Myrsine divaricata (Weeping matipo)
Species: M. divaricata
Binomial name: Myrsine divaricata
Common Names: Weeping matipo, Weeping mapou
Myrsine divaricata is a small evergreen, bushy shrub, with spreading, drooping branches, which can grow to 7m high and have a trunk up to 40cm in diameter. The drooping branches give rise to woody interlacing (divaricating) branchlets bearing solitary leaves or leaves in groups (fascicles).
The small leathery leaves are 7–12 mm long broad, heart shaped and are strongly notched at the tip and have with thickened margins. Solitary leaves are arranged alternately along the stem. The leaves in fascicles are attached to short side branches, with thickened margins. Oil glands appear as dots scattered within the leaf blade but especially prominent at the margins.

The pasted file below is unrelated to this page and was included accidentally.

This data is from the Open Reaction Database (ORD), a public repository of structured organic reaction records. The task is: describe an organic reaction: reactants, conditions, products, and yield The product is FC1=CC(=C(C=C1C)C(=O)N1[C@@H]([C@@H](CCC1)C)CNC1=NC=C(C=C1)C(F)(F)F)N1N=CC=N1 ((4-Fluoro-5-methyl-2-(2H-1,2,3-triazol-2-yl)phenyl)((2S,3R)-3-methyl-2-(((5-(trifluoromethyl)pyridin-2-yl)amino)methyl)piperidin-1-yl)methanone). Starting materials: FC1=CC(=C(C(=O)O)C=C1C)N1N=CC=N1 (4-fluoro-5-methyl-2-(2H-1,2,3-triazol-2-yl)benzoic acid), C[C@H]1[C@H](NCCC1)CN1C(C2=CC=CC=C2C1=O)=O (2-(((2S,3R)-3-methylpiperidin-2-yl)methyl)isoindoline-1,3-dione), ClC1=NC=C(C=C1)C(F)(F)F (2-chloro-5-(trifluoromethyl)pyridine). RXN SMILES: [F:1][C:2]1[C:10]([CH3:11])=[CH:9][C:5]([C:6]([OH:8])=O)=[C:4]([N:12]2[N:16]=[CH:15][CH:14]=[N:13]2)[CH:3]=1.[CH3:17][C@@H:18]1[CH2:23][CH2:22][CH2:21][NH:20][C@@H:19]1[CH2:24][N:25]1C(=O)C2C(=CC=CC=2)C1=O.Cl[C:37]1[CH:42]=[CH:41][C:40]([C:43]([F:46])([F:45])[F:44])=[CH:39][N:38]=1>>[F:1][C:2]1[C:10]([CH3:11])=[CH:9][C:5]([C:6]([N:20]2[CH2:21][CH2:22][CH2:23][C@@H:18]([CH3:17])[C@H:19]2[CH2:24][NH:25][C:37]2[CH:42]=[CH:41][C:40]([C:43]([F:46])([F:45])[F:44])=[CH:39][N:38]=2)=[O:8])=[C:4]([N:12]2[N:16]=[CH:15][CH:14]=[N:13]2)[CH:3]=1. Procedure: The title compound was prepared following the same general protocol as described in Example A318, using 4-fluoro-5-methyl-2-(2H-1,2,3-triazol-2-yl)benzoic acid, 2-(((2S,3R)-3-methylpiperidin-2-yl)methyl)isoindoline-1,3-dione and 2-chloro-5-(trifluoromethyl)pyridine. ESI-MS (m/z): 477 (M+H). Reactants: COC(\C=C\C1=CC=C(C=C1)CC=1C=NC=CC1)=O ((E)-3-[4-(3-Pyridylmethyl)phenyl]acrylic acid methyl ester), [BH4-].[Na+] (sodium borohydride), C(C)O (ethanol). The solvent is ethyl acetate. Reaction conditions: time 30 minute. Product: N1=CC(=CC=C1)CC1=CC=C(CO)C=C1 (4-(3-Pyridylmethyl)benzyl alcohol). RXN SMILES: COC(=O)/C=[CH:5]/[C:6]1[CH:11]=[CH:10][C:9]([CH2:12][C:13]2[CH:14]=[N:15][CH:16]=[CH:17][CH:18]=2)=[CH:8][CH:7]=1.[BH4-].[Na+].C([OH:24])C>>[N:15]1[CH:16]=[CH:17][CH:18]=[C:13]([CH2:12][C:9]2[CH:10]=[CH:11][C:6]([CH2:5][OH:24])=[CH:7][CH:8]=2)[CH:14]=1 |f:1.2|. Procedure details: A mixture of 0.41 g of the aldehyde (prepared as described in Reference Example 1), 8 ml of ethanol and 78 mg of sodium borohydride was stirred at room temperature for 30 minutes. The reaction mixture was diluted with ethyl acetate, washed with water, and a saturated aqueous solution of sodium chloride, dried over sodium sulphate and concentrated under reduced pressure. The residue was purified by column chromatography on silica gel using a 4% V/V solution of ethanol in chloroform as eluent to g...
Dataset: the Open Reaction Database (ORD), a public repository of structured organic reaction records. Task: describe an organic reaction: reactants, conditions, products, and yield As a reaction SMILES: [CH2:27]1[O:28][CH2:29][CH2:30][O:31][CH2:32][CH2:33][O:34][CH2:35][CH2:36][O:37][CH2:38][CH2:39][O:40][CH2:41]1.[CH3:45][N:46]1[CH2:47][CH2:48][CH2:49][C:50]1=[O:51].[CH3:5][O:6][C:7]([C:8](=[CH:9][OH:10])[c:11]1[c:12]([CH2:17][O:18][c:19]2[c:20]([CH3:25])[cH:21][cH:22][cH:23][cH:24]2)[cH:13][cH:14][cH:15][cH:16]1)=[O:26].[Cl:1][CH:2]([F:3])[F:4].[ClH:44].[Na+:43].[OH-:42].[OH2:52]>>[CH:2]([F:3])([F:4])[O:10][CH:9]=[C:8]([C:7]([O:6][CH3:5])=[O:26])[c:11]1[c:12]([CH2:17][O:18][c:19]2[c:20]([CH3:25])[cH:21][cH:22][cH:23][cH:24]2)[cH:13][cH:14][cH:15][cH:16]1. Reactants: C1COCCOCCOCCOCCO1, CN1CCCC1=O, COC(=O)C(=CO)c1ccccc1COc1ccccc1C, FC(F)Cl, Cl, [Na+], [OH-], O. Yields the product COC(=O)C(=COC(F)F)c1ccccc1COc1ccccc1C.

Tiny flowers, with pale yellow or red petals, occur singly or in clusters.
Small 4-5 mm in diameter fleshy fruits (drupes) is formed.
Myrsine divaricata is endemic in lowland to higher montane forests and shrublands, in North Island (from latitude 35° southwards), South Island, Stewart Island, Auckland Island, and Campbell Island. It is present on Mt Egmont/Taranaki at an altitude where the shrubs become smaller and more compact.
A young nursery plant. photographed at Fairfields nursery New Plymouth
Stem of young plant
To surface of the leaves
The underside of the leaves. Oil glands appear as dots scattered within the leaf blade but especially prominent at the margins.
The leaf of an adult shrub.